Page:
10th Anniversary Volume 4: Capture-Recapture Models Editor’s Choice

To celebrate our 10th Anniversary, we are highlighting a key article from each of our volumes. For Volume 4, we selected Estimating age‐specific survival when age is unknown: open population capture–recapture models with age structure and heterogeneity by Matechou et al. (2013).

In this post, Matt Schofield, our Associate Editor with expertise in capture-recapture models shares his favourite MEE modelling papers.

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10th Anniversary Volume 4: Open population capture–recapture models with age structure and heterogeneity

Post provided by Eleni Matechou

To celebrate the 10th Anniversary of the launch of Methods in Ecology and Evolution, we are highlighting an article from each volume to feature on the Methods.blog. For Volume 4, we have selected ‘Estimating age‐specific survival when age is unknown: open population capture–recapture models with age structure and heterogeneity’ by Matechou et al. (2013). In this post, the authors discuss the background and key concepts of the article, and changes in the field that have happened since the paper was published seven years ago.

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10th Anniversary Volume 5: Citizen Science Editor’s Choice

To celebrate our 10th Anniversary, we are highlighting a key article from each of our volumes. For Volume 5, we selected Statistics for citizen science: extracting signals of change from noisy ecological data by Isaac et al. (2014) and the authors looked back on their article and how the field of citizen science has changed since.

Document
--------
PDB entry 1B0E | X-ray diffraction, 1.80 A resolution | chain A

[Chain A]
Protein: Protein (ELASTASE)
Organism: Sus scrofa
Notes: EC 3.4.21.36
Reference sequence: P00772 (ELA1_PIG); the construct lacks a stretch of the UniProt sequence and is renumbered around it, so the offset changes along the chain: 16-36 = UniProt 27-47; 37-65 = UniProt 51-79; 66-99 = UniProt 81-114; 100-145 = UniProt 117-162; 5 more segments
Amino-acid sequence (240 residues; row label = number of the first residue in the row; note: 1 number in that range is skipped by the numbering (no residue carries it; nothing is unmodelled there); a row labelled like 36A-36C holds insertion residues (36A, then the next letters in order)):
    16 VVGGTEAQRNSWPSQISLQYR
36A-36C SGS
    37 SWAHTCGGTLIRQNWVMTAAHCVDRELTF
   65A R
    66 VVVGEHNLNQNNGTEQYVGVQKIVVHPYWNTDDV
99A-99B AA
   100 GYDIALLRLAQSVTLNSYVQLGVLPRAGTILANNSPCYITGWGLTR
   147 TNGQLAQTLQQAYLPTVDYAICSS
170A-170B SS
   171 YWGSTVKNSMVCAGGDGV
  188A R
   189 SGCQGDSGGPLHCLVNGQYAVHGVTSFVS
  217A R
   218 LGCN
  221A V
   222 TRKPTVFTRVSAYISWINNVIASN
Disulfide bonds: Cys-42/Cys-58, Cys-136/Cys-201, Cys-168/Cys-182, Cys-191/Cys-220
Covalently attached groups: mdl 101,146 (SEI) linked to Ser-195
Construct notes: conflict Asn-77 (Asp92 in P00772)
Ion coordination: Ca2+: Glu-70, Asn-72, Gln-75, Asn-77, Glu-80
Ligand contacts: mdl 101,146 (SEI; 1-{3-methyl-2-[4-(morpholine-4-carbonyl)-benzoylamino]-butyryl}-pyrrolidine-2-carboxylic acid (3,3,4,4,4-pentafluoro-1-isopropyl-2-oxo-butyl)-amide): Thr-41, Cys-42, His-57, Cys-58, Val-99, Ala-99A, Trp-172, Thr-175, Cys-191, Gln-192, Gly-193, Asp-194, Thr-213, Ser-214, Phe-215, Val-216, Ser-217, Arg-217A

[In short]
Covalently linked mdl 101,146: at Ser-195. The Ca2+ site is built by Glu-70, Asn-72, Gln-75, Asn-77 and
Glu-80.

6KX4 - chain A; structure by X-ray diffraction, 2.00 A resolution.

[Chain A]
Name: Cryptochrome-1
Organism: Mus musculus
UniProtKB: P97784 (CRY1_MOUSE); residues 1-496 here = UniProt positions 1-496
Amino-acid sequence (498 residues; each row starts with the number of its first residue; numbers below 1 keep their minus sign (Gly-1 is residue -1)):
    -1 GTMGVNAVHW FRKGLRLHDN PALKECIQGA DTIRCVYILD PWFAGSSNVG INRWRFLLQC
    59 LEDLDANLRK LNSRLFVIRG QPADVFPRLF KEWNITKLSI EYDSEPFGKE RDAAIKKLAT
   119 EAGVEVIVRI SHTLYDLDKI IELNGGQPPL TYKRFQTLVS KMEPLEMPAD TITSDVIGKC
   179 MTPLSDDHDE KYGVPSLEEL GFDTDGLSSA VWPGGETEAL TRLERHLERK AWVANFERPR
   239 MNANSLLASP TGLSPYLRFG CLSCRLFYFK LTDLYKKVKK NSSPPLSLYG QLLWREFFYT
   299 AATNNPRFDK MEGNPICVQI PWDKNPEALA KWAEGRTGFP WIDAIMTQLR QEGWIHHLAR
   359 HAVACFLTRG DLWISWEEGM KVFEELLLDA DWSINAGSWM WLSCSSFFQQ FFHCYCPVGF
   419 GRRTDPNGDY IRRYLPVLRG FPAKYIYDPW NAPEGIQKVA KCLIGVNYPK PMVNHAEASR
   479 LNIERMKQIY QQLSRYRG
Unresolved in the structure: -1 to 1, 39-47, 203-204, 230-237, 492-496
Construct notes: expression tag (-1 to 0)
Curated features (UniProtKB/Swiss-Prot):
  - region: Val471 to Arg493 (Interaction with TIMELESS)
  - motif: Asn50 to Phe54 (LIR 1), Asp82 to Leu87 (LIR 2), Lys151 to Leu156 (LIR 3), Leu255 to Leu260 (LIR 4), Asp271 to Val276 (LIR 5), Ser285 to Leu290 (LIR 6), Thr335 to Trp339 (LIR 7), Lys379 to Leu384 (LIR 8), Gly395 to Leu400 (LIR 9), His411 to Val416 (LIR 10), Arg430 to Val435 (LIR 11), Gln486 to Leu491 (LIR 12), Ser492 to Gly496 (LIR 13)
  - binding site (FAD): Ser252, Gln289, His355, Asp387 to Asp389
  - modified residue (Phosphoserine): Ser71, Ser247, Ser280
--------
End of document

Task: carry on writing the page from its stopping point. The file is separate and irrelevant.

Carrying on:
In this Editor’s Choice, Res Altwegg, our Associate Editor with expertise in citizen science, shares his favourite MEE papers in the field of citizen science and beyond.

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10th Anniversary Volume 6: Nondestructive estimates of above‐ground biomass using terrestrial laser scanning

Post provided by Kim Calders, Glenn Newnham, Andrew Burt, Pasi Raumonen, Martin Herold, Darius Culvenor, Valerio Avitabile, Mathias Disney, and John Armston

To celebrate the 10th Anniversary of the launch of Methods in Ecology and Evolution, we are highlighting an article from each volume to feature in the Methods.blog. For Volume 6, we have selected ‘Nondestructive estimates of above-ground biomass using terrestrial laser scanning by Calders et al. (2014).

In this post, the authors discuss the background and key concepts of the article, and changes in the field that have happened since the paper was published.

Terrestrial laser scanning (TLS) calculates 3D locations by measuring the speed of light between a transmitted laser pulse and its return. Firing hundreds of thousands of pulses per second, these instruments can represent the surroundings in detailed 3D, displaying them as virtual environments made up of high density points. The main applications of commercial instruments in the early 2000s were engineering or mining, but their application in natural forested environments was in its infancy. Forest ecosystems are structurally complex; clear reference points used to register multiple scans are rare and trees move due to wind creating artefacts in the data.

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10th Anniversary Volume 5: Extracting Signals of Change from Noisy Ecological Data

Post provided by Nick J. B. Isaac

To celebrate the 10th Anniversary of the launch of Methods in Ecology and Evolution, we are highlighting an article from each volume to feature in the Methods.blog.

For Volume 5, we have selected ‘Statistics for citizen science: extracting signals of change from noisy ecological data’ by Isaac et al. (2014).  In this post, the authors discuss the background and key concepts of the article, and the application of the article for assessing biodiversity occurrence datasets.

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10th Anniversary Volume 3: Phylogenetics Editor’s Choice

To celebrate our 10th Anniversary, we are highlighting a key article from each of our volumes. For Volume 3, we selected ‘paleotree: an R package for paleontological and phylogenetic analyses of evolution‘ by David W. Bapst (2012).